Posted on February 19, 2018 at 12:00 AM by Nii
Elections are not won on social media. But gradually Ghana’s population is moving online (35% of the 29 million Ghanaians are on the internet as at January 2018) with 5.6million actively using social media, according to Hootsuite and WeAreSocial’s 2018 digital report. Though it does not look feasible anytime soon to have our ballot box online in our fledgling democracy, the citizens who elected the 275 legislators into the Seventh Parliament and the President seem to find the social media space attractive. This space holds enormous potential in stretching the canvas of participatory democracy through upfront advocacy and feedback to Legislators on public policy matters.
Last year (2017), the 535 members of the US Congress altogether, posted over 1million times on social media in a fierce competition for Americans attention and buy-in of party agenda and presidential candidates, according to Quorum, a public affairs software platform. In 2009, only a small number of Congress Members (Representatives and Senators) were on social media (Facebook and Twitter). By 2016, seven years later,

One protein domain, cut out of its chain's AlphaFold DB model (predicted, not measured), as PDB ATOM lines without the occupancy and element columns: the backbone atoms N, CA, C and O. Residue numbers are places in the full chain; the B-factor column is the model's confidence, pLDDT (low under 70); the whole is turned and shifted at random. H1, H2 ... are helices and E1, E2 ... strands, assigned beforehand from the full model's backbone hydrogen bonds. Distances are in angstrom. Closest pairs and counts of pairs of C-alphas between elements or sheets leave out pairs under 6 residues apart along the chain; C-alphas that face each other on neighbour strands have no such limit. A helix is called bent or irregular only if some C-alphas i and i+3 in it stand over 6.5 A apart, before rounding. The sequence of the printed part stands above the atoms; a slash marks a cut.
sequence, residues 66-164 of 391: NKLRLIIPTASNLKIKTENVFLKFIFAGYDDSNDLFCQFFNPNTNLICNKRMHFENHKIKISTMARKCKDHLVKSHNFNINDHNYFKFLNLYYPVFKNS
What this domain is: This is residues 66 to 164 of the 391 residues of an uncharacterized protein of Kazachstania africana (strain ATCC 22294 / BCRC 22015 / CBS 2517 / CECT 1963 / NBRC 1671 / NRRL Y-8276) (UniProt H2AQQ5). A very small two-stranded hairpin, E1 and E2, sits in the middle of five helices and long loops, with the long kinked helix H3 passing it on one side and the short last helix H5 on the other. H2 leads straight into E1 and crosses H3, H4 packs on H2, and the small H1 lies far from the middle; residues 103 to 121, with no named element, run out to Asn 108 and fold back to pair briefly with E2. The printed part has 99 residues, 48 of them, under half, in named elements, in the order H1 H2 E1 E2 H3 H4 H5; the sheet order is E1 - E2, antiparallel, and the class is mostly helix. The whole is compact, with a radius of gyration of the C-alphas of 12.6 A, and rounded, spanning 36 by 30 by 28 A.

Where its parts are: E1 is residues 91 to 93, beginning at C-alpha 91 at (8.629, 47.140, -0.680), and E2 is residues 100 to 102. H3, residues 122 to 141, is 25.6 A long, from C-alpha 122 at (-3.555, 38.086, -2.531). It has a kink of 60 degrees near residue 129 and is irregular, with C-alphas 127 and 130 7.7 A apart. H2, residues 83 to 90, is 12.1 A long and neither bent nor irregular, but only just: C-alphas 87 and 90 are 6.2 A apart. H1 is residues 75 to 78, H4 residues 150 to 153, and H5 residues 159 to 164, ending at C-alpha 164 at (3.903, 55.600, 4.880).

“all 100 Senators and almost all Representatives have adopted Twitter, Facebook and other social media tools as a way to supplement their overall office communication strategies and disseminate information” (Straus and Glassman, 2016).
Earlier social media reports in Ghana have focused on the social media presence of personalities in the Entertainment, Media, telecommunication and Church sectors, ignoring the country’s legislators. The dearth of literature on the impact of social media communications on MPs engagement with constituents and the general public on many issues has necessitated this research.
The aim of this research is to:
1. Inform Ghanaians about the social media presence of their MPs;
2. Examine the kind of content MPs share on their social media platforms;
3. Identify the most active MPs on social media
Download full report here: http://bit.ly/2EAqCox